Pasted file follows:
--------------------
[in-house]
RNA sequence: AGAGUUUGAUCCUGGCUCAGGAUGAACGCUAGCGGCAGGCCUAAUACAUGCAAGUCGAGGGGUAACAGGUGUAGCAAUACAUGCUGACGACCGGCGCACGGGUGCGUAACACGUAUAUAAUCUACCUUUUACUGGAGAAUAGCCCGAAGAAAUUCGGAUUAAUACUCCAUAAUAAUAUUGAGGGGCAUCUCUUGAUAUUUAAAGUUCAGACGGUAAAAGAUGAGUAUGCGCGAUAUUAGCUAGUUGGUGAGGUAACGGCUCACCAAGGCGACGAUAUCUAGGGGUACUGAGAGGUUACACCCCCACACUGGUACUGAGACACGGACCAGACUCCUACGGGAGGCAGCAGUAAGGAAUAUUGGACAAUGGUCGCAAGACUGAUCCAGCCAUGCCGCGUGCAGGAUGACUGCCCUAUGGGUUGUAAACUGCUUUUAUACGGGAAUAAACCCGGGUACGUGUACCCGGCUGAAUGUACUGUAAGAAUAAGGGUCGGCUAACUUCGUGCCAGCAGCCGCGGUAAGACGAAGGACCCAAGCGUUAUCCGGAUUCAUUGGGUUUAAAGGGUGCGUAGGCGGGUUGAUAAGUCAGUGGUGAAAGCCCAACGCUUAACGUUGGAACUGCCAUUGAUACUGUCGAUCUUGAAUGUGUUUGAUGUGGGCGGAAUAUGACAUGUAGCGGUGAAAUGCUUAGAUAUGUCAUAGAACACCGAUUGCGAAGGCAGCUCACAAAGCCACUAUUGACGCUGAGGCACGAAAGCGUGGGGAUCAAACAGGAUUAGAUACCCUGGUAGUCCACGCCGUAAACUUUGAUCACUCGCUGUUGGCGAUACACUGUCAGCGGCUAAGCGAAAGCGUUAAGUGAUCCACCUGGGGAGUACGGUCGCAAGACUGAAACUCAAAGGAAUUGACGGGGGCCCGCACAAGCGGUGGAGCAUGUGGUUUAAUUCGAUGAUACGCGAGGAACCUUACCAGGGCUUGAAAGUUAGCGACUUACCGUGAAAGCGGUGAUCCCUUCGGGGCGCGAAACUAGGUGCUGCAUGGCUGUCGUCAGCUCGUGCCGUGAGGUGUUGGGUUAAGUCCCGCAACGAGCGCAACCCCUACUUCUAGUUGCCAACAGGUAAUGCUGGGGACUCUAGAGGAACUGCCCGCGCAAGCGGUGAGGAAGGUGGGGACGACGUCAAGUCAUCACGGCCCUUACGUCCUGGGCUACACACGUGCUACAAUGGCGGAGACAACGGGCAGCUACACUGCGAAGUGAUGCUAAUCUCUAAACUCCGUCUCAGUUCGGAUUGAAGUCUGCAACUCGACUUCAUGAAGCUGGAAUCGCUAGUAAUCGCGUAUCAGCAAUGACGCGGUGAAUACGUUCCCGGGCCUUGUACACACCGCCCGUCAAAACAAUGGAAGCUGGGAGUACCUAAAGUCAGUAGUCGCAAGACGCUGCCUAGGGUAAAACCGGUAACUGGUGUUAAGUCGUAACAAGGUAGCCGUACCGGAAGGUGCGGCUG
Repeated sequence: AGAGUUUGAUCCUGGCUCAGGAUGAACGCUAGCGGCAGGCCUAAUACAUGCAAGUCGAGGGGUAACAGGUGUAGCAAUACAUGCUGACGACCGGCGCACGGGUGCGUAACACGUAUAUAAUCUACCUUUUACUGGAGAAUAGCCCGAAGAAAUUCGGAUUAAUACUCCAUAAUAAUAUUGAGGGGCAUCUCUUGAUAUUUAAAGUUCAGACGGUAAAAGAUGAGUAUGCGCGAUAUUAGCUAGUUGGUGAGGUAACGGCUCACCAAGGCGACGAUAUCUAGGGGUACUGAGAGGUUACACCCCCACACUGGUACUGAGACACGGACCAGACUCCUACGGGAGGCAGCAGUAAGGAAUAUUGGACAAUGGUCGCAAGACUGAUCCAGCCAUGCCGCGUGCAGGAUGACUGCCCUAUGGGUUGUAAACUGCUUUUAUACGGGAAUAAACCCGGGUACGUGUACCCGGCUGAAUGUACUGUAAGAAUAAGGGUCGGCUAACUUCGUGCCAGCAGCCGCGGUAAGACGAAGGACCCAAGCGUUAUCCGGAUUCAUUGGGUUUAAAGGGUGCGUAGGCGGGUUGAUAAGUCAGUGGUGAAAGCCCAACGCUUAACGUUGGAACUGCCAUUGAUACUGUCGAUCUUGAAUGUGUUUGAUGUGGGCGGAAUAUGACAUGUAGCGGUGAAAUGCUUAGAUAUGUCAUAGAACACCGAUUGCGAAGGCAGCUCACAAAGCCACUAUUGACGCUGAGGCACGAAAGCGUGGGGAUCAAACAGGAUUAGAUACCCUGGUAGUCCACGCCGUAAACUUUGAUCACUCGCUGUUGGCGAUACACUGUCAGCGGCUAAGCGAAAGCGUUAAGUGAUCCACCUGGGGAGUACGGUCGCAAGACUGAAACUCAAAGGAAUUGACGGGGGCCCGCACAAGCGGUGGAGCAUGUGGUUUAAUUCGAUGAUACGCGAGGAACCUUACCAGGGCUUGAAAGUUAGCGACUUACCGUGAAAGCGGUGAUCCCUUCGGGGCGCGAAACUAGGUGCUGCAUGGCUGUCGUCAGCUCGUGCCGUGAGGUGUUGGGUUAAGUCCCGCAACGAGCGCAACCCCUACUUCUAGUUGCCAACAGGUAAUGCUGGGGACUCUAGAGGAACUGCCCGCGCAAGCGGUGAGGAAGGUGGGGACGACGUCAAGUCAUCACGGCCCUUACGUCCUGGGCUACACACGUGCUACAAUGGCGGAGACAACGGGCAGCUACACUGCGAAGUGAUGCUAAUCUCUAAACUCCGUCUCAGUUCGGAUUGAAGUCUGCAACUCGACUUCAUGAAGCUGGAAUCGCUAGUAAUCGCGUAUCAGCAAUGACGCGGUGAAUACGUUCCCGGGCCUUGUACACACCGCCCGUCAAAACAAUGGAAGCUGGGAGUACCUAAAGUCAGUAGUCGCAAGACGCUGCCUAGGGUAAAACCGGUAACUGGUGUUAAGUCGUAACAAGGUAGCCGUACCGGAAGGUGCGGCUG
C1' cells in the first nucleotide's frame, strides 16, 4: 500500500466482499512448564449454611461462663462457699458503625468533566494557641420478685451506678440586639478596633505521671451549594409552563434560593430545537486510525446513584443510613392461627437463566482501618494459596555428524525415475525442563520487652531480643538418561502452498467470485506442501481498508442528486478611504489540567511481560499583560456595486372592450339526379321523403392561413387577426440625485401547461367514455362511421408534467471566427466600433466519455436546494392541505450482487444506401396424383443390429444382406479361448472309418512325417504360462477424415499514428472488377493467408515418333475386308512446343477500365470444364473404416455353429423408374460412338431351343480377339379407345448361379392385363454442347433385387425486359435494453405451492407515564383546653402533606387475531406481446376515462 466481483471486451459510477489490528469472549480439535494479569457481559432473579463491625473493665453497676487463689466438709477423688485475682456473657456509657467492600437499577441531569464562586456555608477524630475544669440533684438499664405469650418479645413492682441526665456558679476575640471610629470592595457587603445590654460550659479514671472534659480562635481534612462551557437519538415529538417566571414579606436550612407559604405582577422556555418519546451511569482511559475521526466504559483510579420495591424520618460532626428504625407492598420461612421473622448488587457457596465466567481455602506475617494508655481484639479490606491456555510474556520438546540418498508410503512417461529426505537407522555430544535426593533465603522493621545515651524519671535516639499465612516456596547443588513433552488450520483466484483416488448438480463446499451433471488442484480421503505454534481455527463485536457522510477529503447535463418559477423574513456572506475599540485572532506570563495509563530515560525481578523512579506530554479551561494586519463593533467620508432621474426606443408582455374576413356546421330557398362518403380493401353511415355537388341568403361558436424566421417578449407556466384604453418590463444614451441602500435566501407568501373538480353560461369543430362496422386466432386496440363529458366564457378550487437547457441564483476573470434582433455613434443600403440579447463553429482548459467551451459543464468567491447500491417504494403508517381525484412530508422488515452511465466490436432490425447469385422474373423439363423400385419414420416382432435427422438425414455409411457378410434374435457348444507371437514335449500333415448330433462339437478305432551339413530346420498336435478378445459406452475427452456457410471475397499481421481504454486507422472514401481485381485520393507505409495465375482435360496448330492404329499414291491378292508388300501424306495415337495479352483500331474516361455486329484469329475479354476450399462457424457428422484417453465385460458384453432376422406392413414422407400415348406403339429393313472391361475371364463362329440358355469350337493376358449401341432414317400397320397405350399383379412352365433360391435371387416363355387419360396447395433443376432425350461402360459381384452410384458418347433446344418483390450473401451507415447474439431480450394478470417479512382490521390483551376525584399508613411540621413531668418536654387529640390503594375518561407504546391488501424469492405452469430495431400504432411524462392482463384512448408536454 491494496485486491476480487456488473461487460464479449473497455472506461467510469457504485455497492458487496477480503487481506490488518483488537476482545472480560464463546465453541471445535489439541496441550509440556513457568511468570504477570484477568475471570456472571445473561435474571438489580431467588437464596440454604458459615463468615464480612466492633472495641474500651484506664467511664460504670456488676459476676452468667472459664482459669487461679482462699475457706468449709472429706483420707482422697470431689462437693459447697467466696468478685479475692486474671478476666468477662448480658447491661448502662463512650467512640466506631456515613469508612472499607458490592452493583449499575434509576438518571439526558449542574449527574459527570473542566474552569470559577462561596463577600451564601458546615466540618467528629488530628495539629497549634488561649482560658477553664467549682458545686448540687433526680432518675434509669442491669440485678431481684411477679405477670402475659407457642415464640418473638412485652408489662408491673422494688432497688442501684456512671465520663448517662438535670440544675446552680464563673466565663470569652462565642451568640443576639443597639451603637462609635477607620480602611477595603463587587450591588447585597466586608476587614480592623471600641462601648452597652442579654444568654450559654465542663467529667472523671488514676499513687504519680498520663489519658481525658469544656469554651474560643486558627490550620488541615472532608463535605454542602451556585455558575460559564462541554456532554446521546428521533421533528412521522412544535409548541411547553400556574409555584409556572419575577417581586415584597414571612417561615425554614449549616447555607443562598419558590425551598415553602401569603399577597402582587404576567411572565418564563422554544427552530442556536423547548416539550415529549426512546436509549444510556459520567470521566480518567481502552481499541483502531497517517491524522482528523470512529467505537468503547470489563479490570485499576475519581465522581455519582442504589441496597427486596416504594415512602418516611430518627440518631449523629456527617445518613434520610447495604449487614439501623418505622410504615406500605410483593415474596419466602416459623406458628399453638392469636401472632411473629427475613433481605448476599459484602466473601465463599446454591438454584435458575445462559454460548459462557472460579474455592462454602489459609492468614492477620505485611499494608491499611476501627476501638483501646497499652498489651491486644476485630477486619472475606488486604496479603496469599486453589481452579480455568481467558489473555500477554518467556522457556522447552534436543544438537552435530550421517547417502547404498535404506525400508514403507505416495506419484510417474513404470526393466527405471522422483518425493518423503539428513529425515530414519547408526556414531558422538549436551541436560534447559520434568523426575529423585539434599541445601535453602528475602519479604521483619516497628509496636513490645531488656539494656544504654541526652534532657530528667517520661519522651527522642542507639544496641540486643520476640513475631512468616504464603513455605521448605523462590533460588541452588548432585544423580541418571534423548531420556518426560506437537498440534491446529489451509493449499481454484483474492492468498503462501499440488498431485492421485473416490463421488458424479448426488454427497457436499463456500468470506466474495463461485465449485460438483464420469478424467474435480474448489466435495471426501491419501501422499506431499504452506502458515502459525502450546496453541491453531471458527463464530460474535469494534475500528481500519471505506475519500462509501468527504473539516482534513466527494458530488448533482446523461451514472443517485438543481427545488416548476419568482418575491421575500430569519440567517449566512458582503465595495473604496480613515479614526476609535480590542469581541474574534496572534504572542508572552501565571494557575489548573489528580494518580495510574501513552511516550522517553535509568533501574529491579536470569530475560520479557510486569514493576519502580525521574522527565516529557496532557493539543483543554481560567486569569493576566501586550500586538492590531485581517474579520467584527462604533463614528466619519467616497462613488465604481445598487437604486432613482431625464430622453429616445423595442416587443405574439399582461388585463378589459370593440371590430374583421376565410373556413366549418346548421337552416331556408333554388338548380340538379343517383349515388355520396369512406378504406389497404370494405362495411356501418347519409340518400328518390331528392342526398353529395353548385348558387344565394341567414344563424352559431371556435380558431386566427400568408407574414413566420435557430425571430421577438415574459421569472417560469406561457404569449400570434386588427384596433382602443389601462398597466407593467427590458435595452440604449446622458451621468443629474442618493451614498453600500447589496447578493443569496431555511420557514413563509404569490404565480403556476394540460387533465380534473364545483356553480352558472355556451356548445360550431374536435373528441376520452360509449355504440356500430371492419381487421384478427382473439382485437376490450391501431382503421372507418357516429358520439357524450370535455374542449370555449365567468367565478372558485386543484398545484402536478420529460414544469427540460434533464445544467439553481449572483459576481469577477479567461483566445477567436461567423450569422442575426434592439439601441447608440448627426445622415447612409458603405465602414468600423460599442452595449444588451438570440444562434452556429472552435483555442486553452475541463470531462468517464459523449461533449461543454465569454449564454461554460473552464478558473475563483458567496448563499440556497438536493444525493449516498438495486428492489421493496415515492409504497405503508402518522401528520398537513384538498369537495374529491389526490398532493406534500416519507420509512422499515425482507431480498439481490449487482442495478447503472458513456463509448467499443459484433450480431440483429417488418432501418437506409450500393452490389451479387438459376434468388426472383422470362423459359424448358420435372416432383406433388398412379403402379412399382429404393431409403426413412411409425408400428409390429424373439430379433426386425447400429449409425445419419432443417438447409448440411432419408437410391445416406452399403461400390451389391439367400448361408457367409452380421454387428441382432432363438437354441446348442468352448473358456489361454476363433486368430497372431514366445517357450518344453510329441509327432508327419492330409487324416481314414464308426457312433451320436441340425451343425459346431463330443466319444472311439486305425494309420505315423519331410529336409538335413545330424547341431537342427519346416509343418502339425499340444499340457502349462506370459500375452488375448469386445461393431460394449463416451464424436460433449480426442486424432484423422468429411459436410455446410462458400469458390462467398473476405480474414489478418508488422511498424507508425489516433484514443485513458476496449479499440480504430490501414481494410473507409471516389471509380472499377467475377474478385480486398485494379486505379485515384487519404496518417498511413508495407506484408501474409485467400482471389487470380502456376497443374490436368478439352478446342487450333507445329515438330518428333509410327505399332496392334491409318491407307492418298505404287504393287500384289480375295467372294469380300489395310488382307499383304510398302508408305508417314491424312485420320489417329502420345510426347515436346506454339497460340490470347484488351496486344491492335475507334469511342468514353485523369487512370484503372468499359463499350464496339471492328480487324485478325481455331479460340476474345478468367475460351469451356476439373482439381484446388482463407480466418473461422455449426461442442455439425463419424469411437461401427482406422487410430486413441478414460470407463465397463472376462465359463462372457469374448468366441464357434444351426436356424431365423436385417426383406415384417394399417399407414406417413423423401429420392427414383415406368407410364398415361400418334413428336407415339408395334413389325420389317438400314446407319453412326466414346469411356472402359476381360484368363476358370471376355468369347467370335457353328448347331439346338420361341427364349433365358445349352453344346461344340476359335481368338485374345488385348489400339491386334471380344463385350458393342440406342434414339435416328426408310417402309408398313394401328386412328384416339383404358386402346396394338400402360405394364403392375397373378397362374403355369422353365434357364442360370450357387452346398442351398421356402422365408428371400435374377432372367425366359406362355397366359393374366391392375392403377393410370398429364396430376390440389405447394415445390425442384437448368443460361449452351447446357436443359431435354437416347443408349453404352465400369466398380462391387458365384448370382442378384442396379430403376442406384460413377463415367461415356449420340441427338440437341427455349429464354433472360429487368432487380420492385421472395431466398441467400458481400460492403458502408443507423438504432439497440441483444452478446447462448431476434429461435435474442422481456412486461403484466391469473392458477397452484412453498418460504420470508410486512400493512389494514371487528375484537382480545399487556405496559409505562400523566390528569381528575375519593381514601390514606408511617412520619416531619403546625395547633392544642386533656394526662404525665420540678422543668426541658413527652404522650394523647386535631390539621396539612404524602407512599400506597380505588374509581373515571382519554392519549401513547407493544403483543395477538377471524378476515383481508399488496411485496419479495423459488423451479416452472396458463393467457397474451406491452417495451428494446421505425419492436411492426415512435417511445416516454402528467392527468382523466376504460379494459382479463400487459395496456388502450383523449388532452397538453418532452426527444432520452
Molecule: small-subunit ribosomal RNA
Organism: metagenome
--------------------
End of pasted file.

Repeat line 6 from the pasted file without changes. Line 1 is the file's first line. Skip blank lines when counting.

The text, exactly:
Organism: metagenome